E-Resources FAQ

This is a collection of things I wish everyone knew about e-resources.  Whether this area is new to you or not, I hope you find something useful here; and do let me know about any points I’ve missed in the comments.

What are e-resources?

E-resources are also known as electronic resources and there are two main types: e-journals (or electronic journals) and databases.

Many e-journals are digital copies of print journal articles, but increasingly e-journal articles are published without a print analogue.

There are several kinds of databases

  • Bibliographic – this type of database is a collection of references to published literature.  It functions in a similar way to a library catalogue, but indexes details of articles rather than books
  • A&I (abstracting and indexing) – in addition to bibliographic details, this type of database also contains abstracts of the individual articles
  • Full text – a database which includes the full text of all the articles it has indexed
  • Data/statistics – a collection of numbers and facts which you can query in order to extract a particular dataset.  A database in the purest sense of the word.
  • Images – a database containing a searchable index of images and the images themselves

What does full text mean?  Full text refers to an e-resources that makes available online the whole contents of journal articles, not just the abstract or citation.  Full text articles are often subscription resources, requiring an individual or institutional account for access.

What is an abstract?  An abstract is a summary of a journal article, often published at the beginning of the article.

What is a platform? A platform is a website which hosts content or programs.  Examples include JSTOR and ISI Web of Knowledge (which hosts a number of databases including, confusingly, Web of Science).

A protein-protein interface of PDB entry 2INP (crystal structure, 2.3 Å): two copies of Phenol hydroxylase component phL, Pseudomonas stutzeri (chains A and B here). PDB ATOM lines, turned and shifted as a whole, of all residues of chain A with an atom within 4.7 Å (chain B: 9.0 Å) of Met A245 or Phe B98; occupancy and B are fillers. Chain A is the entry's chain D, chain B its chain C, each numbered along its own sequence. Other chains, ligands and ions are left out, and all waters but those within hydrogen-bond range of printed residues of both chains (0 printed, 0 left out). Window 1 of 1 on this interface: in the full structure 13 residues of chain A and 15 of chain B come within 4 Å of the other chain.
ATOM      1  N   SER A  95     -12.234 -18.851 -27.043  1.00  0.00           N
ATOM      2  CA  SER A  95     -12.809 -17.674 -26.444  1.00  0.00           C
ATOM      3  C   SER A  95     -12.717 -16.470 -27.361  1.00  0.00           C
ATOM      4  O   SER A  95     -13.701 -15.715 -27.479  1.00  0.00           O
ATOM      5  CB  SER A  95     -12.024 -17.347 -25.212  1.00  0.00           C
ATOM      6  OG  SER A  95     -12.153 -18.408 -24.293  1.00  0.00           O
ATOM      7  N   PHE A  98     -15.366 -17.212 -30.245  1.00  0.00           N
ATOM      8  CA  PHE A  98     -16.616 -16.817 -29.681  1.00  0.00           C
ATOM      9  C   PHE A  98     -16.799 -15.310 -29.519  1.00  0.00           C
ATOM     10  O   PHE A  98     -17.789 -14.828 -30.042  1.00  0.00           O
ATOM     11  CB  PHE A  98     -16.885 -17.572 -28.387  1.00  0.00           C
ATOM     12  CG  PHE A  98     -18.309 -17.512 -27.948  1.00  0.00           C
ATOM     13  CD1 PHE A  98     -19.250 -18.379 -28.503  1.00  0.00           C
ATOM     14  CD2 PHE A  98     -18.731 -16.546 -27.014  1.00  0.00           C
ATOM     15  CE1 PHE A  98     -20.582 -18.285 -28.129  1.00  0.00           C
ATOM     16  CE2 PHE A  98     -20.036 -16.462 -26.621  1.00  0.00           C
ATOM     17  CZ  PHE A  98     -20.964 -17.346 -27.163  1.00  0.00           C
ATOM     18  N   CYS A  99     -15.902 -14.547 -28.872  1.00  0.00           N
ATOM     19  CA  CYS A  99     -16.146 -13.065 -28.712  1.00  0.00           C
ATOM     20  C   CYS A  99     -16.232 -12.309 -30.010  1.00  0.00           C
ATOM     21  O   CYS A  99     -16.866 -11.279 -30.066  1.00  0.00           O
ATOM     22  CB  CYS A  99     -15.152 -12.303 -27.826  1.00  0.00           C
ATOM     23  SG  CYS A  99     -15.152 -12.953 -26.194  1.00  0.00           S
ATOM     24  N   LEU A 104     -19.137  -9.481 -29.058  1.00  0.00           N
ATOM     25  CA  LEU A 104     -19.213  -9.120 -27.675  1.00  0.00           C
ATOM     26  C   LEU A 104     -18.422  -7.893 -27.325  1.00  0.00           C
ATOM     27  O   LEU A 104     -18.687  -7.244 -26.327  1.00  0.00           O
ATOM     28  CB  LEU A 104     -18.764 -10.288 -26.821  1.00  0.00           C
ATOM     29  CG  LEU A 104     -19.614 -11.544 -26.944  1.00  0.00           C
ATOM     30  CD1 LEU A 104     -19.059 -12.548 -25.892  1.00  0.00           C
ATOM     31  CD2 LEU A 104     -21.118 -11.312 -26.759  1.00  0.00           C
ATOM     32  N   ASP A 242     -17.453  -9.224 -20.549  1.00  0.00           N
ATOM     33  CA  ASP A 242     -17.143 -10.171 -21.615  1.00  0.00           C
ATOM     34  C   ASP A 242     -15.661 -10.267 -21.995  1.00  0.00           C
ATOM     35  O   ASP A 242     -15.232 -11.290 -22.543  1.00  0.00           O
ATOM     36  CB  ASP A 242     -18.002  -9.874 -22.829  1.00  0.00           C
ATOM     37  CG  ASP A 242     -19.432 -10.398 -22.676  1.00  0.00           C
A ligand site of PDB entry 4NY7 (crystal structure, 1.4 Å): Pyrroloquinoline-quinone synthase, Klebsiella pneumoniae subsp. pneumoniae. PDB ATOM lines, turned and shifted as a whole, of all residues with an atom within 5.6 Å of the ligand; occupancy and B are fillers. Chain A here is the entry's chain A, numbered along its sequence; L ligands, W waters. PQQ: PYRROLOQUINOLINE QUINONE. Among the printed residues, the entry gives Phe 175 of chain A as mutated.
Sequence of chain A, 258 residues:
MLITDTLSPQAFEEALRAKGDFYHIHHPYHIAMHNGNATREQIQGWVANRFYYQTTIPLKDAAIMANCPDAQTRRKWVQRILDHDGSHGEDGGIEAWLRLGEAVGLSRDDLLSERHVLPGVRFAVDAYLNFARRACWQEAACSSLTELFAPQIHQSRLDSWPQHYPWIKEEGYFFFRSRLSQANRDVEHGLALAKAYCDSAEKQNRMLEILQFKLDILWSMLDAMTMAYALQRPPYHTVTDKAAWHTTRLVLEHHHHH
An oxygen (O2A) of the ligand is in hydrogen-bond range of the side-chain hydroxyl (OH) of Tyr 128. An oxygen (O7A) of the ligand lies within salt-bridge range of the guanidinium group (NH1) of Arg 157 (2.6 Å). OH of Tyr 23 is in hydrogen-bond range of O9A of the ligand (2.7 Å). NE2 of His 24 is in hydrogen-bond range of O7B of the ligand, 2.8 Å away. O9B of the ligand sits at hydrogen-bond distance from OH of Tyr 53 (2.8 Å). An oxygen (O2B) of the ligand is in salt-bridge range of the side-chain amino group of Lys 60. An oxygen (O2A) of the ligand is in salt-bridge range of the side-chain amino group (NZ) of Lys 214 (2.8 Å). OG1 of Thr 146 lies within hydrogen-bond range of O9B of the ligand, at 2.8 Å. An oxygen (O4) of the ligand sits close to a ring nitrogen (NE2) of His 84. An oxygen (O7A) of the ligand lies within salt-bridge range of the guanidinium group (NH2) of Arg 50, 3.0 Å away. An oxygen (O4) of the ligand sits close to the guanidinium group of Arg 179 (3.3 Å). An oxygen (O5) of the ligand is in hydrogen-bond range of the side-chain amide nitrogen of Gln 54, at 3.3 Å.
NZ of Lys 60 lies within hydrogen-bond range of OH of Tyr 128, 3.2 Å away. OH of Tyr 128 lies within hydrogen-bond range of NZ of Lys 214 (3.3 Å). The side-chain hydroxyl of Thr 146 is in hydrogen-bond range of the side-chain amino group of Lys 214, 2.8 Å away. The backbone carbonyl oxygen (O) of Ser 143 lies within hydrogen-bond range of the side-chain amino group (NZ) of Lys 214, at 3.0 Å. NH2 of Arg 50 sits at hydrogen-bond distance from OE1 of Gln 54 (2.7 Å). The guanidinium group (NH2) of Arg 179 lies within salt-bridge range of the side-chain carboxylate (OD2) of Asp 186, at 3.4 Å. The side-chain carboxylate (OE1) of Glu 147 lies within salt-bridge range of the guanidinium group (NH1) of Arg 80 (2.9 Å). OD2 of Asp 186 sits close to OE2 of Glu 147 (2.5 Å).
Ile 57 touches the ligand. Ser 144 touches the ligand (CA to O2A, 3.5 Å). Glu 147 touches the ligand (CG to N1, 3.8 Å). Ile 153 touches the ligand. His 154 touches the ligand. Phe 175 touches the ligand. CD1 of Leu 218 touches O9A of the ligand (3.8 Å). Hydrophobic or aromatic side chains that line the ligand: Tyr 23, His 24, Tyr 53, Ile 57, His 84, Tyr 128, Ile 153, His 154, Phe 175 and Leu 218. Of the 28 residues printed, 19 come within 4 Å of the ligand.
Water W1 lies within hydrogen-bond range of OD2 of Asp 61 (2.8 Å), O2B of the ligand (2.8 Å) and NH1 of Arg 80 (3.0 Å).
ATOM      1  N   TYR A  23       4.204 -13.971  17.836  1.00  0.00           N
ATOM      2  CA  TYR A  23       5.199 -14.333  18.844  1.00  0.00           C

What is SFX?  SFX is an OpenURL link resolver, which works by compiling a list of all the journals to which an institution (such as a university) is subscribed and linking to that content.  Primarily, it functions to allow you to search an institution’s subscriptions to see if you can access a particular e-journal, and which years are included in the subscription.  At Oxford University, SFX is locally branded as OU eJournals and is one of a number of resources whose contents are searchable via SOLO.

What is MetaLib?  MetaLib is a search system which allows you to search for resources, link to them, and (in some cases) search within them.  This is not possible for all resources, as they need to be compliant with a protocol called Z39.50 in order to be searchable.  At Oxford University, MetaLib is locally branded as OxLIP+ and is one of a number of resources whose contents are searchable via SOLO.

What is a paywall?  A paywall is a barrier to a website which requires you to authenticate to view the content.  Usually, this requires a paid subscription.  An important implication of this is that any content behind a paywall is not indexable by search engines and therefore will not appear in the search results.  Not everything on the Internet is known to Google.

There are several methods of authentication

Internet Protocol (IP) – the IP address of your computer identifies where you are in the world, and is also used by sites like BBC iPlayer which use your IP address to check which country you are in.  If you are using the university’s computing facilities on campus, the computer you’re using will have an IP address within the university’s main range, which is detected by the e-resource you are trying to reach and access will be granted.  Working “off-campus” means that you are off the university network, perhaps using your own laptop in a university library or working from your own home.  This means that your computer’s IP address is not within the institution’s IP range and you will need a different method of access.  VPN software is commonly used to solve this issue and it works by extending the institution’s network to your computer, thereby bringing it into its IP range.